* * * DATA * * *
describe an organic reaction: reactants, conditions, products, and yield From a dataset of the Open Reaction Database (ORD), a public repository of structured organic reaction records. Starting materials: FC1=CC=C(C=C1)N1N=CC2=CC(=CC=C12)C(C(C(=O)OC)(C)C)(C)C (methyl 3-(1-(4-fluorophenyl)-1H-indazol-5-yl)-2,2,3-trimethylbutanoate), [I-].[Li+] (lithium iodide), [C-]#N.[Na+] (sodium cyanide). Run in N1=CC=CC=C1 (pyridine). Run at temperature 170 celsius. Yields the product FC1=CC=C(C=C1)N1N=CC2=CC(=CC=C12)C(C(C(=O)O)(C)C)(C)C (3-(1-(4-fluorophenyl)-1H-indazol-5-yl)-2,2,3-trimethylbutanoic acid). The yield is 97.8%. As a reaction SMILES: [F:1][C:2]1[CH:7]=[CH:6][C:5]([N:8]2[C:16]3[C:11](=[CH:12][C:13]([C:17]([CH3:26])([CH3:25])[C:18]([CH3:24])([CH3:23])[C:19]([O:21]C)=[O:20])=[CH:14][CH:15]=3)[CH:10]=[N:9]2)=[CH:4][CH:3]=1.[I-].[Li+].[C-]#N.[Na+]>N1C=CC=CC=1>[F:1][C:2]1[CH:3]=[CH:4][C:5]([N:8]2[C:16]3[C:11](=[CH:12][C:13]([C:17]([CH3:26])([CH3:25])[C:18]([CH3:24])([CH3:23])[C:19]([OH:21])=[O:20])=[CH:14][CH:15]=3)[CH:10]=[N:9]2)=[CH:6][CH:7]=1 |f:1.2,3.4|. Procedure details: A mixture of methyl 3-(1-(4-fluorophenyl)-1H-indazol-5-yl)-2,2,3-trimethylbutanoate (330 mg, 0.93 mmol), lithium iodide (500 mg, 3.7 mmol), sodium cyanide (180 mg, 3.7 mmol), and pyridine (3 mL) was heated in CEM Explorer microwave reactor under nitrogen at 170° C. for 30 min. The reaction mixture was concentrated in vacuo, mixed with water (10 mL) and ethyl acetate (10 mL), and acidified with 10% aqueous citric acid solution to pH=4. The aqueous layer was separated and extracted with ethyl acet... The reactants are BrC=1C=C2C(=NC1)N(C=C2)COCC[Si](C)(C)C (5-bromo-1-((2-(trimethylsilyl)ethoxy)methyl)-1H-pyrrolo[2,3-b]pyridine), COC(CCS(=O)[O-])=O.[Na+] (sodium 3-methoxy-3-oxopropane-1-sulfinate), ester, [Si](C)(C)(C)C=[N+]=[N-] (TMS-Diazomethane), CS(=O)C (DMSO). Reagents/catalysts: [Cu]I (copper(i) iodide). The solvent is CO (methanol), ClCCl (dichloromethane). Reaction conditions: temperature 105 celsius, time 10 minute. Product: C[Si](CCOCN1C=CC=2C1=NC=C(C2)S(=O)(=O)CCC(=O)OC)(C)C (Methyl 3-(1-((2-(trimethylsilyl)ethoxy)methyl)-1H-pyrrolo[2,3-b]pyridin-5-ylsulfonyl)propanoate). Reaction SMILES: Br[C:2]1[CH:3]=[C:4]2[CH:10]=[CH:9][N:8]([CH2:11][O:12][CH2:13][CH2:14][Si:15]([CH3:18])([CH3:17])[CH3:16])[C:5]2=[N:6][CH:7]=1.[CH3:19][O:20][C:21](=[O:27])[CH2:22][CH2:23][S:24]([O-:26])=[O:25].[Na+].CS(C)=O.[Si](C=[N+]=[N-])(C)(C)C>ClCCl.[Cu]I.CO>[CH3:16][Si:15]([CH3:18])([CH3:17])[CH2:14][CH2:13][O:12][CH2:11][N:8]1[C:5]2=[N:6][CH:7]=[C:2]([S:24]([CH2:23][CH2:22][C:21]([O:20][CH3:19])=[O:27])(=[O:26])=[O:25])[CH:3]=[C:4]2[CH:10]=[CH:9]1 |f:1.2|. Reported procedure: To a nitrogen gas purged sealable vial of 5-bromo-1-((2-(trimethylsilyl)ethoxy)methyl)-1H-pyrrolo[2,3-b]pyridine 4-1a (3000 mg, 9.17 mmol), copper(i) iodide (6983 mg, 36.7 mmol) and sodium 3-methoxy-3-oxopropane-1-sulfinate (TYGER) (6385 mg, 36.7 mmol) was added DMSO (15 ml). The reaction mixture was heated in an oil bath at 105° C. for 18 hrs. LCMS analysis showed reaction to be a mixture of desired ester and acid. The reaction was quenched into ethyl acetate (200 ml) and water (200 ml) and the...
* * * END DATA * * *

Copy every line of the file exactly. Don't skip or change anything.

describe an organic reaction: reactants, conditions, products, and yield From a dataset of the Open Reaction Database (ORD), a public repository of structured organic reaction records. Starting materials: FC1=CC=C(C=C1)N1N=CC2=CC(=CC=C12)C(C(C(=O)OC)(C)C)(C)C (methyl 3-(1-(4-fluorophenyl)-1H-indazol-5-yl)-2,2,3-trimethylbutanoate), [I-].[Li+] (lithium iodide), [C-]#N.[Na+] (sodium cyanide). Run in N1=CC=CC=C1 (pyridine). Run at temperature 170 celsius. Yields the product FC1=CC=C(C=C1)N1N=CC2=CC(=CC=C12)C(C(C(=O)O)(C)C)(C)C (3-(1-(4-fluorophenyl)-1H-indazol-5-yl)-2,2,3-trimethylbutanoic acid). The yield is 97.8%. As a reaction SMILES: [F:1][C:2]1[CH:7]=[CH:6][C:5]([N:8]2[C:16]3[C:11](=[CH:12][C:13]([C:17]([CH3:26])([CH3:25])[C:18]([CH3:24])([CH3:23])[C:19]([O:21]C)=[O:20])=[CH:14][CH:15]=3)[CH:10]=[N:9]2)=[CH:4][CH:3]=1.[I-].[Li+].[C-]#N.[Na+]>N1C=CC=CC=1>[F:1][C:2]1[CH:3]=[CH:4][C:5]([N:8]2[C:16]3[C:11](=[CH:12][C:13]([C:17]([CH3:26])([CH3:25])[C:18]([CH3:24])([CH3:23])[C:19]([OH:21])=[O:20])=[CH:14][CH:15]=3)[CH:10]=[N:9]2)=[CH:6][CH:7]=1 |f:1.2,3.4|. Procedure details: A mixture of methyl 3-(1-(4-fluorophenyl)-1H-indazol-5-yl)-2,2,3-trimethylbutanoate (330 mg, 0.93 mmol), lithium iodide (500 mg, 3.7 mmol), sodium cyanide (180 mg, 3.7 mmol), and pyridine (3 mL) was heated in CEM Explorer microwave reactor under nitrogen at 170° C. for 30 min. The reaction mixture was concentrated in vacuo, mixed with water (10 mL) and ethyl acetate (10 mL), and acidified with 10% aqueous citric acid solution to pH=4. The aqueous layer was separated and extracted with ethyl acet... The reactants are BrC=1C=C2C(=NC1)N(C=C2)COCC[Si](C)(C)C (5-bromo-1-((2-(trimethylsilyl)ethoxy)methyl)-1H-pyrrolo[2,3-b]pyridine), COC(CCS(=O)[O-])=O.[Na+] (sodium 3-methoxy-3-oxopropane-1-sulfinate), ester, [Si](C)(C)(C)C=[N+]=[N-] (TMS-Diazomethane), CS(=O)C (DMSO). Reagents/catalysts: [Cu]I (copper(i) iodide). The solvent is CO (methanol), ClCCl (dichloromethane). Reaction conditions: temperature 105 celsius, time 10 minute. Product: C[Si](CCOCN1C=CC=2C1=NC=C(C2)S(=O)(=O)CCC(=O)OC)(C)C (Methyl 3-(1-((2-(trimethylsilyl)ethoxy)methyl)-1H-pyrrolo[2,3-b]pyridin-5-ylsulfonyl)propanoate). Reaction SMILES: Br[C:2]1[CH:3]=[C:4]2[CH:10]=[CH:9][N:8]([CH2:11][O:12][CH2:13][CH2:14][Si:15]([CH3:18])([CH3:17])[CH3:16])[C:5]2=[N:6][CH:7]=1.[CH3:19][O:20][C:21](=[O:27])[CH2:22][CH2:23][S:24]([O-:26])=[O:25].[Na+].CS(C)=O.[Si](C=[N+]=[N-])(C)(C)C>ClCCl.[Cu]I.CO>[CH3:16][Si:15]([CH3:18])([CH3:17])[CH2:14][CH2:13][O:12][CH2:11][N:8]1[C:5]2=[N:6][CH:7]=[C:2]([S:24]([CH2:23][CH2:22][C:21]([O:20][CH3:19])=[O:27])(=[O:26])=[O:25])[CH:3]=[C:4]2[CH:10]=[CH:9]1 |f:1.2|. Reported procedure: To a nitrogen gas purged sealable vial of 5-bromo-1-((2-(trimethylsilyl)ethoxy)methyl)-1H-pyrrolo[2,3-b]pyridine 4-1a (3000 mg, 9.17 mmol), copper(i) iodide (6983 mg, 36.7 mmol) and sodium 3-methoxy-3-oxopropane-1-sulfinate (TYGER) (6385 mg, 36.7 mmol) was added DMSO (15 ml). The reaction mixture was heated in an oil bath at 105° C. for 18 hrs. LCMS analysis showed reaction to be a mixture of desired ester and acid. The reaction was quenched into ethyl acetate (200 ml) and water (200 ml) and the...